Hurricane Katrina was considered as the worst hurricane in the history of United States. The winds and the rain were shattering people’s homes which collapsed and flooded. Thousands of people were suffering and dying. People were starving, and becoming dehydrated. Many people were left on the street and became homeless. After the hurricane, so many questions were left regarding the widespread damage and loss of loved ones. This devastating disaster destroyed the city of New Orleans and nearby cities and was estimated to cost $80 billion dollars in damage. State and local emergency in the affected area were struggling to perform urgent response missions such as emergency medical services, search and rescue, firefighting, giving food and water,
The Coast Guard, for instance, rescued some 34,000 people in New Orleans alone, and many ordinary citizens commandeered boats, offered food and shelter, and did whatever else they could to help their neighbors. Yet the government–particularly the federal government–seemed unprepared for the disaster. The Federal Emergency Management Agency (FEMA) took days to establish operations in New Orleans, and even then did not seem to have a sound plan of action. Officials, even including President George W. Bush, seemed unaware of just how bad things were in New Orleans and elsewhere: how many people were stranded or missing; how many homes and businesses had been damaged; how much food, water and aid was needed. Katrina had left in her wake what one reporter called a “total disaster zone” where people were “getting absolutely
White settlers started moving westward to settle the land gained by the victory over the Native Americans. A major factor that caused this major movement, other than by the victory of the war, was the homestead act. This act provided and granted 160 acres of free land to any citizen who was the head of a house or family. While moving, the settlers were challanged by the new enviornment of the plains and they had to start adapting to the new enviornment. While moving west, all farmers were supported by the government on technical aspects and on agricultural education.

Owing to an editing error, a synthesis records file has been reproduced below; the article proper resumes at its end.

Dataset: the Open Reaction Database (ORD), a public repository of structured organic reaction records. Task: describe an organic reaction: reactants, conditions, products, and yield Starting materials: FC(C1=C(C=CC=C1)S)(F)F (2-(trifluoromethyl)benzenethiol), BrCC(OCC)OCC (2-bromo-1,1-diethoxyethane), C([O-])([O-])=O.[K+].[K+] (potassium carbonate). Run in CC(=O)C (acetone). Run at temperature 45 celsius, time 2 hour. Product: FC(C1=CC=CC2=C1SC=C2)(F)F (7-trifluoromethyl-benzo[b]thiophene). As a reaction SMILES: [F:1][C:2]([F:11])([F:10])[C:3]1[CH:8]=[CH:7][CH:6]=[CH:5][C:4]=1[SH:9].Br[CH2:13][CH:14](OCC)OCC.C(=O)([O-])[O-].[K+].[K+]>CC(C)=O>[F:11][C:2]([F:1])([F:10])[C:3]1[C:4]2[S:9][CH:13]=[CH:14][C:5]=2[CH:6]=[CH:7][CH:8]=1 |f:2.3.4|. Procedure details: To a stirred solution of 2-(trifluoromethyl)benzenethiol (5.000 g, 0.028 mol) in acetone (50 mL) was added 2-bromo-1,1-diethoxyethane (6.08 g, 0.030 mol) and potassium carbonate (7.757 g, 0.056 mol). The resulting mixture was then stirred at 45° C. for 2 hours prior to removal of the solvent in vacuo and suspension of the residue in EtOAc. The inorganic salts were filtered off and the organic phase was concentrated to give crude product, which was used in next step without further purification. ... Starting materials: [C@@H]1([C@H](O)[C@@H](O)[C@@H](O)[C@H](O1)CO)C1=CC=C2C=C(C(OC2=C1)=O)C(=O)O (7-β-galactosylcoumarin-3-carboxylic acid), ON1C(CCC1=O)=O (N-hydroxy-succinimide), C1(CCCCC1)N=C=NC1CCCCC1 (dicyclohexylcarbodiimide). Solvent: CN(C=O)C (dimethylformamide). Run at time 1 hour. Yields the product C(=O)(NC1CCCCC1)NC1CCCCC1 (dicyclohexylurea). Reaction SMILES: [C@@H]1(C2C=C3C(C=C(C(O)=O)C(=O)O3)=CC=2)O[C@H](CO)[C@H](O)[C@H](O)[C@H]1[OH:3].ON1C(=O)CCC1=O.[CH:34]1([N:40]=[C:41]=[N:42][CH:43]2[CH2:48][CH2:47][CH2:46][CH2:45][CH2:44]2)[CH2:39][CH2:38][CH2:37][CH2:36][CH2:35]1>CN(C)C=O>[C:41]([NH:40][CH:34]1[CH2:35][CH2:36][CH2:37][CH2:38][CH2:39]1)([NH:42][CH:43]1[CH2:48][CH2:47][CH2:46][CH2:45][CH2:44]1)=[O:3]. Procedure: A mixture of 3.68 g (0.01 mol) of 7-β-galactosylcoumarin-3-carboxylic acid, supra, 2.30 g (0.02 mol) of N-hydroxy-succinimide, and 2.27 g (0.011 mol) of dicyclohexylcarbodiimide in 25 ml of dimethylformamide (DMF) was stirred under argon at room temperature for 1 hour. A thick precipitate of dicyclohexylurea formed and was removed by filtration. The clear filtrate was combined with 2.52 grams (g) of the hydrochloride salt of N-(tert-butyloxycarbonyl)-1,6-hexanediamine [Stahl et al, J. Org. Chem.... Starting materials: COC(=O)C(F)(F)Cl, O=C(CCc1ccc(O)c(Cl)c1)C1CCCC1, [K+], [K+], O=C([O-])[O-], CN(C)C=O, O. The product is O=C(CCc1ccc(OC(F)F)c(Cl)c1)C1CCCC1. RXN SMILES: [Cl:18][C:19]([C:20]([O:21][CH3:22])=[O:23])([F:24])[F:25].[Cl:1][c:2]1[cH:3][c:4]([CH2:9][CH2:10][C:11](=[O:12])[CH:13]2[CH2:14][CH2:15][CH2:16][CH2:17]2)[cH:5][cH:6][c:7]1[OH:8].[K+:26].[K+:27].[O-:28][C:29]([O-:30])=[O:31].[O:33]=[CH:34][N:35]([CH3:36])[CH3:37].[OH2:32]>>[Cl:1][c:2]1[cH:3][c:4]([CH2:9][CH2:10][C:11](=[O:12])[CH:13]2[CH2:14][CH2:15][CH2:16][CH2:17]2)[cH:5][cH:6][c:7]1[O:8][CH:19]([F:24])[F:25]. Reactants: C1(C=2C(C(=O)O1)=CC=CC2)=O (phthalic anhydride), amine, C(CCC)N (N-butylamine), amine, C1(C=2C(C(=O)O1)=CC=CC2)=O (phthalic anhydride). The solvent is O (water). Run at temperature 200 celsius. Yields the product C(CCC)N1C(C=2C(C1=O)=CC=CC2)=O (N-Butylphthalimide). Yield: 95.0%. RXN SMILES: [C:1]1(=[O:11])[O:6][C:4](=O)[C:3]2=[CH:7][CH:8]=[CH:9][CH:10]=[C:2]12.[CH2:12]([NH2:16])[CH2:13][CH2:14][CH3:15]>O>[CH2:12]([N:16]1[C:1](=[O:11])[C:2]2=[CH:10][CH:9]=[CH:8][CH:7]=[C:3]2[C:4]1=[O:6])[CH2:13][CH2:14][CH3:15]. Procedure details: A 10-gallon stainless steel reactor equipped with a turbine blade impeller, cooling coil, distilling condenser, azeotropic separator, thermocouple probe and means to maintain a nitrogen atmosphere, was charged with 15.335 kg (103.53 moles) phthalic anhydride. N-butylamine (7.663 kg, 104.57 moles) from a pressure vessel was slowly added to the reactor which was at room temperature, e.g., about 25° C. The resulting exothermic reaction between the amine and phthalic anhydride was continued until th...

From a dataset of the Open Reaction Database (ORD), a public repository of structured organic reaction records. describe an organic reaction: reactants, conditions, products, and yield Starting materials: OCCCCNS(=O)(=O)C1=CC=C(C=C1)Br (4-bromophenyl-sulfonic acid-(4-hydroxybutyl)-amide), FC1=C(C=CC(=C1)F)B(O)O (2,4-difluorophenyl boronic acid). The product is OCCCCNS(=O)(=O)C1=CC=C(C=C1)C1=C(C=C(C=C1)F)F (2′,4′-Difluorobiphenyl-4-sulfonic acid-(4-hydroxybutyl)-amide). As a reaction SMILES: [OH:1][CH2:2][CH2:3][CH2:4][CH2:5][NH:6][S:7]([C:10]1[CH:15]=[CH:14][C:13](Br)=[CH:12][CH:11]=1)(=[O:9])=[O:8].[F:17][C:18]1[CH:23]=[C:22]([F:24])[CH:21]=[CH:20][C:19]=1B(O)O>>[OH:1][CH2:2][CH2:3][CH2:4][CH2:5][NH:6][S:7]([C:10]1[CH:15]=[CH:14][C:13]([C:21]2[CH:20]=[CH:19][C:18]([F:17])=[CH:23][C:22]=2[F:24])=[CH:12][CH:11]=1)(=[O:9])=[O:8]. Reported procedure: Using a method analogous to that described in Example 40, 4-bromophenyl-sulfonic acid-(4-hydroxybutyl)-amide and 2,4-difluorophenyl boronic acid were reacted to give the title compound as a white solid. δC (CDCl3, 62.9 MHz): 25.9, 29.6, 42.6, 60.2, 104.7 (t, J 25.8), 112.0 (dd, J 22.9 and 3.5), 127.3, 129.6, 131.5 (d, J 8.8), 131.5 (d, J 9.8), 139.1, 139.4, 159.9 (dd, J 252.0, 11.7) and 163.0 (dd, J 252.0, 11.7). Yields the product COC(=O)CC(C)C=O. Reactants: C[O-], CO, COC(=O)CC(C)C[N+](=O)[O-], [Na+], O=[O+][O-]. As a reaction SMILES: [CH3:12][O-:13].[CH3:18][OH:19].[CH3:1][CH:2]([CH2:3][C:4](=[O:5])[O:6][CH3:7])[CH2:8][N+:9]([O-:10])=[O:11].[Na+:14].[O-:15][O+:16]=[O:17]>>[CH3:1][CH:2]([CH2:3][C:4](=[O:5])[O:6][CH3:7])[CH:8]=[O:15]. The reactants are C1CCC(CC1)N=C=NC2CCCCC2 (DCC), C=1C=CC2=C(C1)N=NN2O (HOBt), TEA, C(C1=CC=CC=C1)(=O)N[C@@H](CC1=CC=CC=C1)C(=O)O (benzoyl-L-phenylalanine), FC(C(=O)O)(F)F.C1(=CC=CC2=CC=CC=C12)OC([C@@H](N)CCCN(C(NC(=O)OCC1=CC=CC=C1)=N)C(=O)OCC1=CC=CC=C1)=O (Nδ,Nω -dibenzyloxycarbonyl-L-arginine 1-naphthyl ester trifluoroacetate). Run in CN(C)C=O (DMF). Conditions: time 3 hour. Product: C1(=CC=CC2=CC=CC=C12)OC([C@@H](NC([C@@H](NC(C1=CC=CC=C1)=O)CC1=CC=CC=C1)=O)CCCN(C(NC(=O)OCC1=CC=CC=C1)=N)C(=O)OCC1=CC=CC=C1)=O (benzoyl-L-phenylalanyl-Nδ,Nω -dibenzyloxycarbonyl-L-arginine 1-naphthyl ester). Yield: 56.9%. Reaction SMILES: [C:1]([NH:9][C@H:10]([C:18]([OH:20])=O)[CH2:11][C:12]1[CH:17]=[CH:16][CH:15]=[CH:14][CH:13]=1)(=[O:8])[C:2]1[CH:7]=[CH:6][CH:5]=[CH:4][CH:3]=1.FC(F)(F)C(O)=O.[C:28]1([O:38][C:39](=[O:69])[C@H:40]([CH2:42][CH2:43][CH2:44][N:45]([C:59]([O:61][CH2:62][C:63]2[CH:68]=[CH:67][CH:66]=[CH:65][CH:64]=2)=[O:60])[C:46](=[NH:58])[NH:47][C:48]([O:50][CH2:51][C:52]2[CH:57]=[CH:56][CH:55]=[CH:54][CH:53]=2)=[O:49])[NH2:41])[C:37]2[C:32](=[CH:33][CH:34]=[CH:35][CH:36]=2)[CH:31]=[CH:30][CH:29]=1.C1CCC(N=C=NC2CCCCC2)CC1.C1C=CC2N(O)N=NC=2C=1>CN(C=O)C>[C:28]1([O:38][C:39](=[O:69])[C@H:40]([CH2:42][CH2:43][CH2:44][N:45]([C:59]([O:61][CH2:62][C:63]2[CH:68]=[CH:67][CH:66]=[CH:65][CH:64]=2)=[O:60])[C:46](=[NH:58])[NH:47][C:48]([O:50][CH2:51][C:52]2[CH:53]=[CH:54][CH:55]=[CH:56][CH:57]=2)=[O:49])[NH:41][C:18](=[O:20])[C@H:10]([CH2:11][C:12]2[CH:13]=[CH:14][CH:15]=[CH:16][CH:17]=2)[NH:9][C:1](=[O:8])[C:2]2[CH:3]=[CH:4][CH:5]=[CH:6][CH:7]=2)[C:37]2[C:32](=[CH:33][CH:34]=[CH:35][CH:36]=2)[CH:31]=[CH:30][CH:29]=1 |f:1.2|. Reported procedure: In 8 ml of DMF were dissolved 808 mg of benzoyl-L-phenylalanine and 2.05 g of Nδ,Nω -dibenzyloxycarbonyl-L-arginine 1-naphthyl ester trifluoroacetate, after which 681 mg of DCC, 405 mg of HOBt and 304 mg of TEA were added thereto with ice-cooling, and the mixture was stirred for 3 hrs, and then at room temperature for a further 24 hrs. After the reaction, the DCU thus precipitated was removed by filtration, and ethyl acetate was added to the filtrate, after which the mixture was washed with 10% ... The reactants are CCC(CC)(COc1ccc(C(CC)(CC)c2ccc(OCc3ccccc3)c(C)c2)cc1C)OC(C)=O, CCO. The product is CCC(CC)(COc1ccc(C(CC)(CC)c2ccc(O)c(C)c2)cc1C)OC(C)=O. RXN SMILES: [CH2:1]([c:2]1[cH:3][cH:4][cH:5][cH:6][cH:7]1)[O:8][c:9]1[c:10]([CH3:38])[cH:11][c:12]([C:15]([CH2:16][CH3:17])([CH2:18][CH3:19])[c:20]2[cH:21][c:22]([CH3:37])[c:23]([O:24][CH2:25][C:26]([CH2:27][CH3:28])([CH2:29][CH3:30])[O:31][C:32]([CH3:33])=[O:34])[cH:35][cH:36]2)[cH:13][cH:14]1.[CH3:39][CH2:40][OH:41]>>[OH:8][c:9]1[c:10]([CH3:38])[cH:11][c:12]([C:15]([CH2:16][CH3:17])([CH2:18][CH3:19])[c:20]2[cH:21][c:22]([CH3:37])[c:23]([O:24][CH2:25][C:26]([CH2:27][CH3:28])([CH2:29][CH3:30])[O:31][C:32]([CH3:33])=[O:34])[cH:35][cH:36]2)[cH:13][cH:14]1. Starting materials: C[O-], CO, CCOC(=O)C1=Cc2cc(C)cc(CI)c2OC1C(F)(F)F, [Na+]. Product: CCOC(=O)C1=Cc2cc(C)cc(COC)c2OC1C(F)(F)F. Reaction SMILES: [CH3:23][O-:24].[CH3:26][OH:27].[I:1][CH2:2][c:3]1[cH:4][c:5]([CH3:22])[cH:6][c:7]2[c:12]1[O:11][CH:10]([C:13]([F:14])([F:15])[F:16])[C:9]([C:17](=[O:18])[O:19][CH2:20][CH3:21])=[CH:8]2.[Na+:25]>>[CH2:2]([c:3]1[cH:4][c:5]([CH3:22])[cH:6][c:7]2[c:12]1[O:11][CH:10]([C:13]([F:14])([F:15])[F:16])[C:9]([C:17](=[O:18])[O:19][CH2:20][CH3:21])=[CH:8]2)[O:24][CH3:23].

...nize and settle the west in the end, some of them where because of new lands, minerals, and finally to expand the US territory. There were many things done to colonize and settle the west such as wars, treaties, and good old exploring the land to colonize the land. There were many costs to the westward expansion of the US, including 20,000 settles dying due to difficulties during the settlements, 13,283 soldiers killed during the US-Mexican War, and hundreds of millions of dollars wasted on wars, treaties, and sales of lands. There were many benefits of the US expansion on the optimistic side. The US doubled its size, GDP , and population during this time. The US also won respect among other countries and gained more trading partners. There were many effects that westward expansion had on US culture.
Hurricane Katrina was one of the most devastating natural disasters to happen in the United States. The storm resulted in more then US$100 billion in damage when the cities flood protection broke and 80% of the city was flooded (1). The protection failure was not the only cause for the massive flooding, the hurricanes clockwise rotation pulled water from north of New Orleans into the city. 330,000 homes were destroyed and 400,000 people from New Orleans were displaced, along with 13,00 killed (1). Although the population quickly recovered, the rate of recovery slowed down as the years went on leading us to believe not everyone